The key is to realize that “qualified” candidates cover multiple areas such as skillset, culture fit, previous jobs, volunteering, and attitude. Naturally, which is favored over others depends on the job and company culture. Also, notice that experience is only one facet to consider and that any other aspect will have pros and cons, depending on the job.

Brandon Orozco is the AFO Workforce Development Project Assistant and holds a BS degree in Psychology with a dual minor in Philosophy and Business Management. Brandon is currently pursuing an MS in Human Resource Management from Claremont Graduate University and was the founder and President of the Professionals in Human Resources Association (PIHRA) student chapter. Brandon is an Autistic self-advocate and has previous experience being a Talent Acquisition Team Lead for a rising tech startup and enjoys sharing his lived experiences and perspectives.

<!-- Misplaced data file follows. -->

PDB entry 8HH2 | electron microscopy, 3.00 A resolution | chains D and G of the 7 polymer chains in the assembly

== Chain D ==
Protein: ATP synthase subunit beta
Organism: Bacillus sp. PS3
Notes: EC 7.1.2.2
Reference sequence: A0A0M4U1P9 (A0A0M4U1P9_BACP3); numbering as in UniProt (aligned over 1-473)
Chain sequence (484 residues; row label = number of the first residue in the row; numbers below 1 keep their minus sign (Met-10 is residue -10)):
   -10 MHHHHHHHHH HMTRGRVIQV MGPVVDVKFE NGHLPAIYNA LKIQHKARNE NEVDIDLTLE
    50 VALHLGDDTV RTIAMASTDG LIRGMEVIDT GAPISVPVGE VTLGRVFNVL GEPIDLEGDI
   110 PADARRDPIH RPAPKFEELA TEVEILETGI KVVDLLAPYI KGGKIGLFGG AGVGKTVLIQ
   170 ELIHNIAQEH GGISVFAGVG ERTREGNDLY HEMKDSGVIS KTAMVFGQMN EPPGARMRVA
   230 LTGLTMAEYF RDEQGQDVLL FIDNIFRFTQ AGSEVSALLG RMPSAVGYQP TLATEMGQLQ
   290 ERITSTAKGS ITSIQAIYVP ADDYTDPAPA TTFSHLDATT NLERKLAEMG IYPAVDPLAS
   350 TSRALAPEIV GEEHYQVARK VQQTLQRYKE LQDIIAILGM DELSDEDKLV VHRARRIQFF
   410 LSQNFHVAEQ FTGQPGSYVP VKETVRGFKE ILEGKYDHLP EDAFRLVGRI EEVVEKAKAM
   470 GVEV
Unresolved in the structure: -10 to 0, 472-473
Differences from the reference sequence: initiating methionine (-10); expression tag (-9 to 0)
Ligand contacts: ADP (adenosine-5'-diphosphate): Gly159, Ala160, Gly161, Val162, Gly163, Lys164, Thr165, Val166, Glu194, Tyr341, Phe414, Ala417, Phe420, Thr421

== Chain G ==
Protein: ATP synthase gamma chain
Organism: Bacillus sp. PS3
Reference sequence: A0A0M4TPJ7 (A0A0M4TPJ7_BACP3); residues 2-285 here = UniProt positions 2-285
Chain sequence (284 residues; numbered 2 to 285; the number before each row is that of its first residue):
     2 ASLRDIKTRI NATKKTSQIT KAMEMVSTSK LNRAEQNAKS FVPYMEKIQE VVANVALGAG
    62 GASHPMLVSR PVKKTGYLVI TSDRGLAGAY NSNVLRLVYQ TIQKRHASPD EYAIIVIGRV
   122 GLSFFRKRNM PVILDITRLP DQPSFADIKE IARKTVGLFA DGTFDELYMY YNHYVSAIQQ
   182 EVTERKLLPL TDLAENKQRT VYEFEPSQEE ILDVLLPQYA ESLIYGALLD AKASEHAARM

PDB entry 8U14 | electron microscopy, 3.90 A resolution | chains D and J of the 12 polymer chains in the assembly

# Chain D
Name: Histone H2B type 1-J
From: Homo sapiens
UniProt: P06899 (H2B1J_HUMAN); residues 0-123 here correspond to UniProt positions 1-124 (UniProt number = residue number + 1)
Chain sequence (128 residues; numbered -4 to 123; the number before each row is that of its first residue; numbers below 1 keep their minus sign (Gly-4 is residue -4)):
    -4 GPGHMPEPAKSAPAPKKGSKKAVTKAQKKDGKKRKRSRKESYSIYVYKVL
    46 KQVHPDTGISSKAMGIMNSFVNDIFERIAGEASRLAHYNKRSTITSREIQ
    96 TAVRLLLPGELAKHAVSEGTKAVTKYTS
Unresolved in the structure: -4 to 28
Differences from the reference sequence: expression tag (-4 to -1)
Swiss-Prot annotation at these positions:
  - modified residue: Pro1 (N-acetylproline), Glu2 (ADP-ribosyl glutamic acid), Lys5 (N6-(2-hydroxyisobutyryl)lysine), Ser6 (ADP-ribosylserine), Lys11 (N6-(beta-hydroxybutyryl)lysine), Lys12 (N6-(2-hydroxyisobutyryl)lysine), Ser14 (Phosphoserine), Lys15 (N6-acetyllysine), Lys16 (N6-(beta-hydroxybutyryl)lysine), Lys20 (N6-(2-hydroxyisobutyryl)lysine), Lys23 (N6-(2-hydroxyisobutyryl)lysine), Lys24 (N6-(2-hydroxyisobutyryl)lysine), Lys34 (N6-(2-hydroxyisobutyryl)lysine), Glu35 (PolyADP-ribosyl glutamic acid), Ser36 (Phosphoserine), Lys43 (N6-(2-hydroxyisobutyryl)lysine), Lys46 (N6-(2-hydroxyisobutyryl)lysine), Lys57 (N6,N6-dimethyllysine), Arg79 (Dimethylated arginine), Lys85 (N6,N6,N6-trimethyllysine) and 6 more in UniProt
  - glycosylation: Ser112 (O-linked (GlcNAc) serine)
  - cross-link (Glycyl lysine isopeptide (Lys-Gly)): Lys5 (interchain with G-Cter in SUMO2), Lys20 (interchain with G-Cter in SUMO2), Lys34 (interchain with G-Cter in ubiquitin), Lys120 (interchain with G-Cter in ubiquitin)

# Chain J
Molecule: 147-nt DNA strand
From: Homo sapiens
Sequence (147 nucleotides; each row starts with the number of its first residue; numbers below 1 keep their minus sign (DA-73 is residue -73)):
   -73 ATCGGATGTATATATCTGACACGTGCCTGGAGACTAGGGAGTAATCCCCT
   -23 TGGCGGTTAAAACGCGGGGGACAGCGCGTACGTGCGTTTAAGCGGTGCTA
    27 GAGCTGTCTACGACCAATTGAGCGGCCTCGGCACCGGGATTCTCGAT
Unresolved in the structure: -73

Inclusive Employment Blog Series- Part One: Experience vs. Qualifications Paradox

By Autism, News, Workforce Development No Comments

A major area of contention in the Talent Acquisition field is the role of experience and how valuable it is. Indeed, the very thing that can lead to finding the most qualified candidate in one situation is not always the best option. I call this the Experience vs. Qualification paradox because experience is often overvalued when in reality, it could be unnecessary.